Why I Would Be First in Line to Buy an Apple HDTV
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Piper Jaffray analyst Gene Munster wrote in a report last week that he expects Apple to have a "connected TV" on store shelves by 2011. According to Munster, the HDTV would feature DVR functionality and home media accessibility.
Am I the only person who is already getting excited about the possibility of Apple releasing such a product? Sure, the company has an Apple TV set-top box that connects to your current HDTV, but as Steve Jobs has said on numerous occasions, it's just a "hobby" device that, so far, Apple hasn't taken very seriously.
Perhaps that's because it plans to create some interest in Apple's multimedia features with the Apple TV and capture significant market share with an HDTV. That sounds like a plan to me.
But before Apple can start doing that, we need to remember that the company certainly won't be first to provide such a product. LG already allows users to stream Netflix movies in its own set of connected TVs. Toshiba is also planning to offer connected TVs at some point in the future. Both companies are respected brands in the HDTV space. Apple will need to break through and differentiate itself in order to capture consumers away from those two brands.
Is there any doubt Apple will? Apple is simply the best at providing an experience. It's also the best in the industry at determining what consumers want before they even know it. The Apple HDTV will certainly feature all the options currently available in the Apple TV, but it will also add an important feature that you won't find in that set-top box: application support. Apple's App Store has become just as important to its success as iTunes. Without it, the iPhone wouldn't be nearly as attractive of a product. By bundling both iTunes and the App Store into its connected TV, Apple will have a major leg up over its competitors.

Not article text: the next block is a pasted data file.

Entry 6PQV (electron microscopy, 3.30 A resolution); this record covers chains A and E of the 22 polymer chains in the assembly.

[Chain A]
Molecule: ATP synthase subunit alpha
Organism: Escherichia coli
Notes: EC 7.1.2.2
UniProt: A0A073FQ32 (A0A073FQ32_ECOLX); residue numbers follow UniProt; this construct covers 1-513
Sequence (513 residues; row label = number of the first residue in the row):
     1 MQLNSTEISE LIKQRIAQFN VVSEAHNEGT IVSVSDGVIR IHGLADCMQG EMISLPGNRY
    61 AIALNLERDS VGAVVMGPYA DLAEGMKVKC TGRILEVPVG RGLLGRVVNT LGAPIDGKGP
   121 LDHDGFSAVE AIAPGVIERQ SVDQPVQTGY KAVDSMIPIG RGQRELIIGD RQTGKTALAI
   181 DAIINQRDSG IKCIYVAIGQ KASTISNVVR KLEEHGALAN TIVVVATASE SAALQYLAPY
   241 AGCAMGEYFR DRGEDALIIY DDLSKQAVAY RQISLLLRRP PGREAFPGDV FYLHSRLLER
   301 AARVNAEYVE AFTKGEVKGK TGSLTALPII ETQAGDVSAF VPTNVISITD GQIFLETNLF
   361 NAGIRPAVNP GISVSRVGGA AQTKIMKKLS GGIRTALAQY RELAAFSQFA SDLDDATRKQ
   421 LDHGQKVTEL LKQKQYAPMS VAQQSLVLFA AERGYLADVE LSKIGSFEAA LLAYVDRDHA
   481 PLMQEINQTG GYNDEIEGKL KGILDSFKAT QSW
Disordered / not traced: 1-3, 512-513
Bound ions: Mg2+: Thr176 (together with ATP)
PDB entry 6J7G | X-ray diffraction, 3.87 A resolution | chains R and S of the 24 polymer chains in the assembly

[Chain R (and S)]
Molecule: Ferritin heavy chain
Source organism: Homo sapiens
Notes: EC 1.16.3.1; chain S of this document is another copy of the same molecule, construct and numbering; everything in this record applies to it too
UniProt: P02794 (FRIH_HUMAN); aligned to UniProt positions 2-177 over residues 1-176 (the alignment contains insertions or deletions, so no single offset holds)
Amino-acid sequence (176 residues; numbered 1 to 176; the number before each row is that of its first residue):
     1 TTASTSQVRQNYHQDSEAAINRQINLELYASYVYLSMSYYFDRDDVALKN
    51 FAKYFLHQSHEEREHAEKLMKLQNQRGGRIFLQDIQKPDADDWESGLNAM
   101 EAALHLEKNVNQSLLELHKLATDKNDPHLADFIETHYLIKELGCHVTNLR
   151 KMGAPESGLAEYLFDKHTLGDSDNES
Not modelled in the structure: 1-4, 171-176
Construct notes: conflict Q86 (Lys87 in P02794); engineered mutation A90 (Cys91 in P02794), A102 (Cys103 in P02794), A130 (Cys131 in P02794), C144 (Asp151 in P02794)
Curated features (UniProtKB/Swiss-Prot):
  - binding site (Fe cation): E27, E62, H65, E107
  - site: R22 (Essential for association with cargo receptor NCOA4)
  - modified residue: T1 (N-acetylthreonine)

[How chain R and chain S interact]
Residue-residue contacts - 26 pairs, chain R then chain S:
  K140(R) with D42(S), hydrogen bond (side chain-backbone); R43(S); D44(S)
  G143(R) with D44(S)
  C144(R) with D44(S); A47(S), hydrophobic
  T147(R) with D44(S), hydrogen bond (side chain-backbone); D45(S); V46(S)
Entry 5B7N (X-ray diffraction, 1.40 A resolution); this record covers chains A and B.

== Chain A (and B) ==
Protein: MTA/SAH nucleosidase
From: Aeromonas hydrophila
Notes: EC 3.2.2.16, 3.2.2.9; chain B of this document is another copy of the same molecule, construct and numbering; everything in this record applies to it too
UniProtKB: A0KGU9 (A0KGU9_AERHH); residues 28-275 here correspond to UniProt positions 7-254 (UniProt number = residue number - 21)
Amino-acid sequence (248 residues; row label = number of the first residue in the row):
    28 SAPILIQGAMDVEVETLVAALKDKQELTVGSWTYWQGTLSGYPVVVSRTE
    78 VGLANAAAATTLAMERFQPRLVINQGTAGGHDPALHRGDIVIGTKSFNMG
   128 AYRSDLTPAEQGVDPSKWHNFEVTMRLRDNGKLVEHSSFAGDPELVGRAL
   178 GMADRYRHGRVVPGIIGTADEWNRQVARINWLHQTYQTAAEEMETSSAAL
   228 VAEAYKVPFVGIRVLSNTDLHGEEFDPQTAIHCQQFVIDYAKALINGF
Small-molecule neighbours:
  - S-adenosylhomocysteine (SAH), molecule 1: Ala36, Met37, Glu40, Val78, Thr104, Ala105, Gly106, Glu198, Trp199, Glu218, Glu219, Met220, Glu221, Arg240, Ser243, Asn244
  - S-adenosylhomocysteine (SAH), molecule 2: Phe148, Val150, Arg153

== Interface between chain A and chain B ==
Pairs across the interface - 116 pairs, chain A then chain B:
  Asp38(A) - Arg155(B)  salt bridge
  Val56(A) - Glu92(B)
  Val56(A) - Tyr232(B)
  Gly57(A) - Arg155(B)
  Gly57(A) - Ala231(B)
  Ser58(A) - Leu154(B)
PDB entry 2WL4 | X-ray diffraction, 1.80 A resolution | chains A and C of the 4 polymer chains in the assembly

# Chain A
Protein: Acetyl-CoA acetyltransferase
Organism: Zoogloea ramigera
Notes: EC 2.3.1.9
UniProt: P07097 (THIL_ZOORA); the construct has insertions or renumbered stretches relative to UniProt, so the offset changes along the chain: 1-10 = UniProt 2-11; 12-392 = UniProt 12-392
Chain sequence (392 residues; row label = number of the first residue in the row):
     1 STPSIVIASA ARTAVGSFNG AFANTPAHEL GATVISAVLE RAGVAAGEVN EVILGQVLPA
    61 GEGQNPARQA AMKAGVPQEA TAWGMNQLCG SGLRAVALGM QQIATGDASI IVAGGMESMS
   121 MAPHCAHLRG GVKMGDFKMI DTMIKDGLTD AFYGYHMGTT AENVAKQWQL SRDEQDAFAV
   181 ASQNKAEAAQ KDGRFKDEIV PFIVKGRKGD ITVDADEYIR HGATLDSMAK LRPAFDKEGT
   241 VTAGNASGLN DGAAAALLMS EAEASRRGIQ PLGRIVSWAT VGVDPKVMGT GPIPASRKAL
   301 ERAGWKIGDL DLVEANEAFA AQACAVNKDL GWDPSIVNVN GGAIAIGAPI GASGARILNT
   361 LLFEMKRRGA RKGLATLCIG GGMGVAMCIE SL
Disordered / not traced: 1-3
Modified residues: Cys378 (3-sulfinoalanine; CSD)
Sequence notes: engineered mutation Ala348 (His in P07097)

Of course, whether or not Apple can deliver a solid product is up for debate. It would be the first HDTV the company would produce. And given the fact that that industry changes so rapidly, it might be difficult for Apple to stay on top for long.
Honestly, I'm not worried. Apple's Cinema Displays are some of the best monitors on the market. They're gorgeously designed, but they also feature outstanding picture quality. Apple has had some trouble with first-run products in the past, but that will be ignored once consumers see what Apple produces. If I had to bet, I'd say Apple's connected TV would be the best-looking product on the market, it would have some of the most impressive specs, and it would have all the extras that would make Apple stand out in the industry.
The HDTV market is changing, but it's arguably moving at a slow, calculated pace. Apple will change all that. It will put competitors on notice. And it will drastically improve our experience with HDTVs. Just look at what Apple has done in the smartphone space for proof of that.
I'm ready for an Apple HDTV. Now, who's with me?
Don Reisinger is a technology columnist whose work has included popular columns for CNET.com, Computerworld, InformationWeek and others. He has appeared numerous times on national television to share his expertise with viewers. You can follow his every move on Twitter at @donreisinger.